There is always something exciting about booking artistes at least a year ahead of their appearance of the Hertford music Club. The Jorgensen Piano Trio was strongly recommended to me and what a recommendation! We were amazed at their confidence and superb ensemble playing.
A programme of considerable contrast had been devised in memory of Jean Boyter, erstwhile piano teacher and treasurer to the music club for many years. It was with her in mind that her favourite composers were chosen, namely Mozart and Shostakovich.
It is often a feature of concept programming to put the most challenging work just before the interval so that people don’t leave after the first half. However, on this occasion our trio chose to put the Shostakovich last. This was a wise move because it was a major piece of music and we needed warming up for it.
The programme started with two very familiar composers and two of their finest works: Mozart’s piano Trio in G may have been his last work in the genre, abounding as it was with lively rhythms and heaven- inspired melodies which the trio visibly delighted in playing.
The Mendelssohn Trio, which followed, gave a chance for Cecilia to show off her bold technique on her cello while Olga had a chance to demonstrate her pianism in the beautiful melody which started the slow movement. Antonia the leader of the trio assured a tight ensemble at every point in performance.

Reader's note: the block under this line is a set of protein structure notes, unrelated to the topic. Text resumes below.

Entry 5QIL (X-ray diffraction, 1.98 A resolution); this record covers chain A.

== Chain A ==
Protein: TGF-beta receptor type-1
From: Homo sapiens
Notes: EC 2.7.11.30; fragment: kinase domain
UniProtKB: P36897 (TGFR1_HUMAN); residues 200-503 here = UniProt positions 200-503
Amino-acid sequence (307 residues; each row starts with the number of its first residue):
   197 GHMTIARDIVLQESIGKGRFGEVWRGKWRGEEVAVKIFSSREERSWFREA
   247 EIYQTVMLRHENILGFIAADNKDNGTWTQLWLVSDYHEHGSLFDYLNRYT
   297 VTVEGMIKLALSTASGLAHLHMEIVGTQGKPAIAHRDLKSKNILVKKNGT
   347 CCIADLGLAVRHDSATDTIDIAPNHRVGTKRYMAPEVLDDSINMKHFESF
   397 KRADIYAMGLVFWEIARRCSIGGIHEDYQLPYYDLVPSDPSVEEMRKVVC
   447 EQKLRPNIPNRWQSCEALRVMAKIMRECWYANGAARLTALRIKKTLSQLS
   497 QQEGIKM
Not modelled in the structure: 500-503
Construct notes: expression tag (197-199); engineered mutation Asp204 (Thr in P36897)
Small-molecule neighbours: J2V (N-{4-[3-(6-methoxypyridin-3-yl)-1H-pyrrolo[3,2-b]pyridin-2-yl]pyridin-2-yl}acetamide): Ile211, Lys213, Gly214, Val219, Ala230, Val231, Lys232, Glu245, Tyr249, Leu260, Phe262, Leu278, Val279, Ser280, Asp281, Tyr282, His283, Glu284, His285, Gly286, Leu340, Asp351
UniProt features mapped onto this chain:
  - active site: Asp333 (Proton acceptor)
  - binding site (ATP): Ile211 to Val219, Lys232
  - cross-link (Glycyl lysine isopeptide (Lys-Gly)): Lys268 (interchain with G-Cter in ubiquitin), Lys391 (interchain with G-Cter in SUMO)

The second half of the concert was one of extreme contrasts: the genteel world of Haydn contrasted violently with that of Shostakovich. In the Haydn trio particularly memorable was the gypsy style of the last movement, which they approached with great gusto leading to a splendid finale.
The pièce de résistance of this concert was clearly the trio by Shostakovich. Masterful control of their instruments was required to convey the bleak atmosphere of this work. This was evident at the outset when the themes were nothing less than fragile harmonics. I could not help but feel envious of the energy of these young people as they interpreted a difficult score with great sensitivity and almost brutal vigour. At times as we were taken to the heart of Shostakovich’s experience of the death of a close friend and colleague and indeed some of the harshest moments in history following the last World War.
Words practically failed me at the time to describe this concert I could only describe it as epic.
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